“There’s items we get I never would have bought, like beets. But I did chop it up and put it in my Vitamix and add pineapple to make a smoothie, and it doesn’t taste bad at all,” Ross said. “I’d never tried Swiss chard, but it came in the box and I found a recipe and it’s really good. And even my husband likes it.”
Now she looks forward to getting an email every Monday afternoon from Elmwood on what will be in the box the next morning. And it has made a difference in her health, Ross said.
“I think I feel better … and I think I can tell a difference with my allergies and my sinuses, too.”
A lot of the benefits have been intangible, Fowler said. Employees swapping vegetables and recipes, for instance. One employee with teenaged sons who refuse to eat healthy have succumbed to her eggplant pizza.
“It has encouraged a lot of employees to eat better ... it’s like Christmas when these boxes come in each week. ... It’s helping with our culture. We’re bonding around something besides work.”
Other benefits have been more concrete. One employee who had been on the brink of going on medication for pre-diabetes managed, through diet and exercise and increased fruit and vegetable consumption, to reverse course, Fowler said.
“When she went back to her physician, she was told now she does not have to be on medication,” Fowler said. “We are a self-insured plan so the cost of keeping someone off medication is certainly paying for the cost of her food box.”
Based on this year’s success, Fowler said they have already decided to do it again next year and are surveying employees to see how many might want to join in.
Ensman said that UK likely will continue the program, too, based on employee feedback, which has been all good. UK coupled the benefit with workshops by dietician Vanessa Oliver on what to do with specific vegetables as they come in waves.
Whether the program expands will depend in part on her budget, Ensman said.
“I think it’s been a really positive experience for everyone involved,” Ensman said.
Community Ventures of Kentucky, which specializes in innovative economic development programs, was brought in to create Bluegrass Harvest, administer the program and find farms to sell organic CSA shares and find employers willing to offer vouchers to employees.
Sandy Canon, president of Bluegrass Harvest, said that for next year they hope to expand to about 1,500 shares. She is targeting the 108 self-insured employers in Kentucky first.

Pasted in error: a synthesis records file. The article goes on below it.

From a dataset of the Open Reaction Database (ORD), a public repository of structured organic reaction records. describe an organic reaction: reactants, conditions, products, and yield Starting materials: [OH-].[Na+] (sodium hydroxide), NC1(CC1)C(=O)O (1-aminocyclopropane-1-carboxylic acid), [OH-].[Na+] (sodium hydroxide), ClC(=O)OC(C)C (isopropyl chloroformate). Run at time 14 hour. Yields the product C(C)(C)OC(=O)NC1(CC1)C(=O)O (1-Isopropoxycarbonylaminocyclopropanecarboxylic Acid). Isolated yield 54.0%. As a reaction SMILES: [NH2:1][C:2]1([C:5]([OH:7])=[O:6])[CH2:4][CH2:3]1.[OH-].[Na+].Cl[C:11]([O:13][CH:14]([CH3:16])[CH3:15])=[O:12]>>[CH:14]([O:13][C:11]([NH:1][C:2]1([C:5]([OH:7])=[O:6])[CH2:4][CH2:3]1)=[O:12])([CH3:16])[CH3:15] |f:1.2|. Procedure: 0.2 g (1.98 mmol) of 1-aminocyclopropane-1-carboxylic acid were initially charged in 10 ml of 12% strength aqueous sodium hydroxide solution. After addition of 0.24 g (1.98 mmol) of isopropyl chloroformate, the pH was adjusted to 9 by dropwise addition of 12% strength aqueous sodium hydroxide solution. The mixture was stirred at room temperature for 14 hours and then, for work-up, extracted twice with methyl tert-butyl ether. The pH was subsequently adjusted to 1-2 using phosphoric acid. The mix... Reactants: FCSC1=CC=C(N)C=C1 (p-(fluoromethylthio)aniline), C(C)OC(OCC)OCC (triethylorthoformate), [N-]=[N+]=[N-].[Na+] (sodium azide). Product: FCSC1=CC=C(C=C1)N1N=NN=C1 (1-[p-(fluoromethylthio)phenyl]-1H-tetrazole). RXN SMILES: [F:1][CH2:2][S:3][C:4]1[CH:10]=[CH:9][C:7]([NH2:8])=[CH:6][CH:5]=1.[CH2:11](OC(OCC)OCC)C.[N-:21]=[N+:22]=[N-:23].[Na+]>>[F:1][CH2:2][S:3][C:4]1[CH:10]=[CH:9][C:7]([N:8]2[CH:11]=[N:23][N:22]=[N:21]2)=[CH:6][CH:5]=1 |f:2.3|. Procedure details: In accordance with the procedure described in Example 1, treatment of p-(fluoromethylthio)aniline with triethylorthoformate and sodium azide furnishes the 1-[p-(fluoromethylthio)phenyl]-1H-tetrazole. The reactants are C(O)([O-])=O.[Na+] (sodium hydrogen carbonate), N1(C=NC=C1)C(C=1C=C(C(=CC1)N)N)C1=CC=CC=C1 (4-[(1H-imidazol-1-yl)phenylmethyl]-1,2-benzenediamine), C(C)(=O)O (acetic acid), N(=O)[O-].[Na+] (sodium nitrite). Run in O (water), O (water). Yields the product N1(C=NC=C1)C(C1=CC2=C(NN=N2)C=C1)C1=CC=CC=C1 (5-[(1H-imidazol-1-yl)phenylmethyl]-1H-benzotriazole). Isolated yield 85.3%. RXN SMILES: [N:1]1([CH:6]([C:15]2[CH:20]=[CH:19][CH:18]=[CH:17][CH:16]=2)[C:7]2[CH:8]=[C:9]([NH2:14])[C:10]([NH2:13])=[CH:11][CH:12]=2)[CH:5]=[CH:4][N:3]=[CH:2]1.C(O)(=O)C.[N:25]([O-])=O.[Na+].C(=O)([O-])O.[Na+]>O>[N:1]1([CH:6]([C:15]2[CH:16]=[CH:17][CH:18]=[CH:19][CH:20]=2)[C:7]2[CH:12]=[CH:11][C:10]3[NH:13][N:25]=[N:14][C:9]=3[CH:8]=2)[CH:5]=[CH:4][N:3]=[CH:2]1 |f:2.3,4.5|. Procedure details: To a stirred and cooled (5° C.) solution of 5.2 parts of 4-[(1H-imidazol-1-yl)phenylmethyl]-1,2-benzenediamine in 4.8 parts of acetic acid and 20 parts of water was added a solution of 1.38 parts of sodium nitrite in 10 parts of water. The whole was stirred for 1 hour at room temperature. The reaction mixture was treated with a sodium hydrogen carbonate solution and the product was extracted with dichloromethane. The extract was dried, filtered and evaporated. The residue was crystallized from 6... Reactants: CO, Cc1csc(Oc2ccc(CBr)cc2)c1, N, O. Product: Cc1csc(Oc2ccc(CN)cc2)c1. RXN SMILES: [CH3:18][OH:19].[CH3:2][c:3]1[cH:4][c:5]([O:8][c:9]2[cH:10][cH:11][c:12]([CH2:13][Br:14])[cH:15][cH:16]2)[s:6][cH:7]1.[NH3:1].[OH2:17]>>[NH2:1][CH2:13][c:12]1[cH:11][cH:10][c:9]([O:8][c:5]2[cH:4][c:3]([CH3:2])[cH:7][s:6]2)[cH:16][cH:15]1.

“The opportunity is there, if we can grow our supply,” Canon said.
She is working with the Organic Association of Kentucky to find farmers who are experienced in growing for CSA and ready to take on more shares.
This year’s program resulted in about $100,000 in new sales for local farms, Canon said. “If we get to 1,500 we’ll be adding $1.3 million. ... It’s incredibly advantageous to our small farms.”
About 20 farms have approached her about joining the five, including the University of Kentucky’s South Farm, already in the program, she said. One goal: find more farmers in Eastern Kentucky who can participate.
The potential for growth as a farm revenue stream is strong: In Wisconsin, CSA sales through the vouchers program have grown by $6 million annually, Woods said.
“The farmers are a little bit nervous just for how big it could get,” he said. Existing production could handle about 2,000 to 3,000 CSA shares, but beyond that will require major growth, he said. The challenge is to build a model that can be sustainable for everybody.
Ann Bell Stone of Elmwood Stock Farm said the program has been great. This year it added about 60 shares to their CSA total of about 400, where they have been for five or six years.
“It introduced CSA to people who maybe hadn’t heard of it before, or who couldn’t attend a farmers market. It allows them to be aware of what’s grown in Kentucky and once you get the vegetables in your house you’re going to do something with them,” she said. The data from the study should go a long way, she said, to convince employers that “when people eat better and have good nutrition, life is better on many levels.”
Woods doesn’t think they will have much trouble making that case.
“The nice thing about a CSA share is it’s not only helping the employee directly, but the employee household, if they’ve got a spouse or kids. There’s a lot of sharing that goes on,” Woods said. “And improvements in these various health measures actually get better over multiple seasons. You see some movement after the first year, but after folks come back over the second year they are increasing fruit and vegetable consumption more. And the biggest advances are taking place amongst folks starting at the poorest places of health. That’s a really strong selling point to these self-insured organizations.”